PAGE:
Abuja (AFP) - Nigeria's government was on Friday accused of exploiting the release of a Chibok schoolgirl who was found this week, more than two years after she was seized by Boko Haram.
Amina Ali was found by troops and civilian vigilantes with a four-month-old baby and a man she said was her husband near the Islamists' Sambisa Forest enclave in northeast Nigeria on Tuesday.
The 19-year-old and her mother were brought to the capital, Abuja, on Thursday to meet President Muhammadu Buhari, who said she had received five hours of medical tests and seen trauma counsellors.
Buhari took office on May 29 last year vowing a swift end to the insurgency, which has killed at least 20,000 people since 2009.
But Mausi Segun, Nigeria researcher for Human Rights Watch, said Amina's first days of freedom should have concentrated on her mental and physical health, as well as that of her daughter.
The government should have protected and respected her dignity "before you roll the cameras and make political capital out of her recovery", she told AFP.
Tsambido Hosea Abana, leader of the Chibok community in Abuja, on Thursday accused the federal and Borno state government of "treating Amina like an item".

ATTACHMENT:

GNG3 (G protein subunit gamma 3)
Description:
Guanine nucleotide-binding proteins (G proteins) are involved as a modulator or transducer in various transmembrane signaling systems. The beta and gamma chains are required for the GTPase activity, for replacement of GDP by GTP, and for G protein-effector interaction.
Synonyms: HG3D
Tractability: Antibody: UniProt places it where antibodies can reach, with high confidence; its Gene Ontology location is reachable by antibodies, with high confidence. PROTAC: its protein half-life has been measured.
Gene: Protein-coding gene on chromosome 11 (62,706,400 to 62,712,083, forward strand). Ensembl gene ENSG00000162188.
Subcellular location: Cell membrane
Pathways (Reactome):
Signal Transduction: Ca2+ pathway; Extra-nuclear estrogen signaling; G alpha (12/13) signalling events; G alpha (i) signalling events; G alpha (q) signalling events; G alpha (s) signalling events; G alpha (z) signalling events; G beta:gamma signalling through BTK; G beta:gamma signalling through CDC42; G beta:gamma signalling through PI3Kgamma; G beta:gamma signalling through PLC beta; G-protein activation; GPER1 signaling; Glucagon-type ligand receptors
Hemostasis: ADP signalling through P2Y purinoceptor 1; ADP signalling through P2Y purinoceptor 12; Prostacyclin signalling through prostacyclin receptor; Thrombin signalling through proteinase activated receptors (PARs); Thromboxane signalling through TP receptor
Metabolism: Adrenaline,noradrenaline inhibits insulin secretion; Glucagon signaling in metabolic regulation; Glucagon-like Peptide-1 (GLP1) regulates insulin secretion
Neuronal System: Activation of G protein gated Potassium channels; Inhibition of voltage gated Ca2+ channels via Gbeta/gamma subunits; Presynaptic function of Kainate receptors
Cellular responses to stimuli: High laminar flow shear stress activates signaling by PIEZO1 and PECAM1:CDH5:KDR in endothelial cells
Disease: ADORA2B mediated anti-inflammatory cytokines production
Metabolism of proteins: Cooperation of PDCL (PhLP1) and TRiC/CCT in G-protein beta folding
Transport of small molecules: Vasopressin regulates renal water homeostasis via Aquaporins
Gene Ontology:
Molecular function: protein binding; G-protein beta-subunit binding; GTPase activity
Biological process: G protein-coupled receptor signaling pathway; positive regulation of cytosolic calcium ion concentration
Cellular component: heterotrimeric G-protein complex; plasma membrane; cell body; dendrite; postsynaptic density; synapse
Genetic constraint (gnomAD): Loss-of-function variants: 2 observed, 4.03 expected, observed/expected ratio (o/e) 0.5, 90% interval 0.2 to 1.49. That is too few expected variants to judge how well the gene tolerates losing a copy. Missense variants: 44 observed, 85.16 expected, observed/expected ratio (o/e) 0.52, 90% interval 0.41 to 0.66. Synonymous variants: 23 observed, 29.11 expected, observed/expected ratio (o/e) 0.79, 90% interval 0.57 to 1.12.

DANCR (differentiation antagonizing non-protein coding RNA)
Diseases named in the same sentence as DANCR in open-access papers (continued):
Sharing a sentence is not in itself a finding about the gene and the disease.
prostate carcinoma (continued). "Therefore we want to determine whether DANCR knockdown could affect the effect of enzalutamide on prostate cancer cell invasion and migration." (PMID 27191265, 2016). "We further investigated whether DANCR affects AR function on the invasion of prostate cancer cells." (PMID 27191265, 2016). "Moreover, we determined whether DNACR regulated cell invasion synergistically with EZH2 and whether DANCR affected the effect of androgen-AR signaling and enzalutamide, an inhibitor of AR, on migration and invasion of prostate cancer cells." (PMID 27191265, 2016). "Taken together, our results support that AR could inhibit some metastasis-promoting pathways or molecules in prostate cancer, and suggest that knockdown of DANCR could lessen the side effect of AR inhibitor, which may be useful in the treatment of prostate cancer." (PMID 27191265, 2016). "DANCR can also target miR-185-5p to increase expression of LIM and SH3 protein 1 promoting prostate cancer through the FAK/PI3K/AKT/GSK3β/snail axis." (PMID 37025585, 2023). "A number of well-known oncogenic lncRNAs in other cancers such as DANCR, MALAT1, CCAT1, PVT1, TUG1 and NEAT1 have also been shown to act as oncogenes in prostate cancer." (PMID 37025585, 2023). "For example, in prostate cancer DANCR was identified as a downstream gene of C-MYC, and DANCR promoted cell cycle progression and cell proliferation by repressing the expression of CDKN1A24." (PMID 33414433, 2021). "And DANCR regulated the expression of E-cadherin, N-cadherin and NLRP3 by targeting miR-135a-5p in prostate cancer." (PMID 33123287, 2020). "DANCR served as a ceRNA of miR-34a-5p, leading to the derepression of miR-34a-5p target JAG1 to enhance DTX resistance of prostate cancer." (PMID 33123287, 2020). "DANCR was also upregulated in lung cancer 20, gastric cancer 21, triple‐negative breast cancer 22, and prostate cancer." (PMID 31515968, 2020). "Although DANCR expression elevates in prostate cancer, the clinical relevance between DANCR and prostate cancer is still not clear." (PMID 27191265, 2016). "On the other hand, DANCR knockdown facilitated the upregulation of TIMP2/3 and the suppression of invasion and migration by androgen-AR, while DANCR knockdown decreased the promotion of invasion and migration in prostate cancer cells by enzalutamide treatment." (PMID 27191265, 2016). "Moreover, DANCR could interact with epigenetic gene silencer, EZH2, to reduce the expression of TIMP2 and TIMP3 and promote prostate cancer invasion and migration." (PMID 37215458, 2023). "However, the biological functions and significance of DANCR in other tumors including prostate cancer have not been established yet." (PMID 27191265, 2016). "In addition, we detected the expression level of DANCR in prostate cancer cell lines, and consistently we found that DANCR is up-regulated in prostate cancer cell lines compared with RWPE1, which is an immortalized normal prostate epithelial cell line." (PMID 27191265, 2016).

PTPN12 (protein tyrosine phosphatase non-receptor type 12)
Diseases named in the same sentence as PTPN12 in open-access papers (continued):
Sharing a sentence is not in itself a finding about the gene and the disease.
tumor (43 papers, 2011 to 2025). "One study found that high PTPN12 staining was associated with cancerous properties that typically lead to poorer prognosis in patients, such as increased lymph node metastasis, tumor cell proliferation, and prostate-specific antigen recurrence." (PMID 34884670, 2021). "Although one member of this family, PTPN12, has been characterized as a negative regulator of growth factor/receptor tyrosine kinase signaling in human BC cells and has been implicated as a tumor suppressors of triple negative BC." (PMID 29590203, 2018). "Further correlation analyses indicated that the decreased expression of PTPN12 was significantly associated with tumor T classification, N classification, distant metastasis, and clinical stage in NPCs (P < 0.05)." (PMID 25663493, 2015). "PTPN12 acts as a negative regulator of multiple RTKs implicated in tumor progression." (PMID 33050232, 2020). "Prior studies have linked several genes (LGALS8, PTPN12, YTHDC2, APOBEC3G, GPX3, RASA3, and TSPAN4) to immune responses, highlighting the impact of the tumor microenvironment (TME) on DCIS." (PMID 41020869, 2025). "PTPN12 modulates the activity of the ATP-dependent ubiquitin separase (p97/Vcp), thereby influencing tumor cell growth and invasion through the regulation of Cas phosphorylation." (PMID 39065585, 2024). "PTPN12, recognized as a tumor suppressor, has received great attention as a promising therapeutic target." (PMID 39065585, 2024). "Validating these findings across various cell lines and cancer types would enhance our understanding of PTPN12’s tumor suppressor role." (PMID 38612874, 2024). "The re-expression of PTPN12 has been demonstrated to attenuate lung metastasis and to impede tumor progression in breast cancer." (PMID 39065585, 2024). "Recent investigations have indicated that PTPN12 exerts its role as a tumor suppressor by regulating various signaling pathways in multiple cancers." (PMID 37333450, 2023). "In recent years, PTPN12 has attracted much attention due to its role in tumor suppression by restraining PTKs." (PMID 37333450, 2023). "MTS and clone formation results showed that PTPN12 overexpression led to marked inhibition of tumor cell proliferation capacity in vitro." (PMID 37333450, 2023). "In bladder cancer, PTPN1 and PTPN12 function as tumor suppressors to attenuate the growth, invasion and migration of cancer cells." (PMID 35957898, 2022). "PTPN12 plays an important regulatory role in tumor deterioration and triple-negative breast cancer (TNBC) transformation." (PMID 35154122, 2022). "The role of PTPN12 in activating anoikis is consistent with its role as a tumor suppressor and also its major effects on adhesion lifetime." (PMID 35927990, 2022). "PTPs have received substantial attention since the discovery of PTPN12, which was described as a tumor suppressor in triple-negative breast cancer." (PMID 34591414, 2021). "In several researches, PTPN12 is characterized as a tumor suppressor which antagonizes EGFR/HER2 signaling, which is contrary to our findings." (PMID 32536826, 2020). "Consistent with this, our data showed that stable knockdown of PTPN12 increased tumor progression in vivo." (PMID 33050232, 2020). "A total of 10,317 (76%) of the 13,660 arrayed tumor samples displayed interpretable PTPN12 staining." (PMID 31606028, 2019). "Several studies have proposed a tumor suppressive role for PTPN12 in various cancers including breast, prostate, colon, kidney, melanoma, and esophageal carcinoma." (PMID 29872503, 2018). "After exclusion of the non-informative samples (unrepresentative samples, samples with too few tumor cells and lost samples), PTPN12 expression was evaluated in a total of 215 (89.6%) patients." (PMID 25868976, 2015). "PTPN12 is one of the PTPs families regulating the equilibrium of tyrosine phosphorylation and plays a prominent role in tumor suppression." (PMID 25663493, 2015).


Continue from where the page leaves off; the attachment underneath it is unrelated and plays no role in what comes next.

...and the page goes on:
"She is a traumatised young woman who needs immediate care and not any further media circus," he said in a statement.
Boko Haram kidnapped 276 girls from their school in the remote Borno town of Chibok on April 14, 2014. Fifty-seven escaped in the hours that followed but 219 remained in captivity until this week.
Thousands of women and young girls have been abducted since the conflict began in 2009, Former hostages have said they were forced into sex and menial work and even made to fight on the front line.
Buhari promised Amina "the best care the Nigerian government can afford".
But Nigeria has been urged to do more to provide appropriate facilities and services for all former hostages, particularly for victims of sexual violence.
Rescued women and girls have faced stigma when they return to their home communities as a result of their captivity.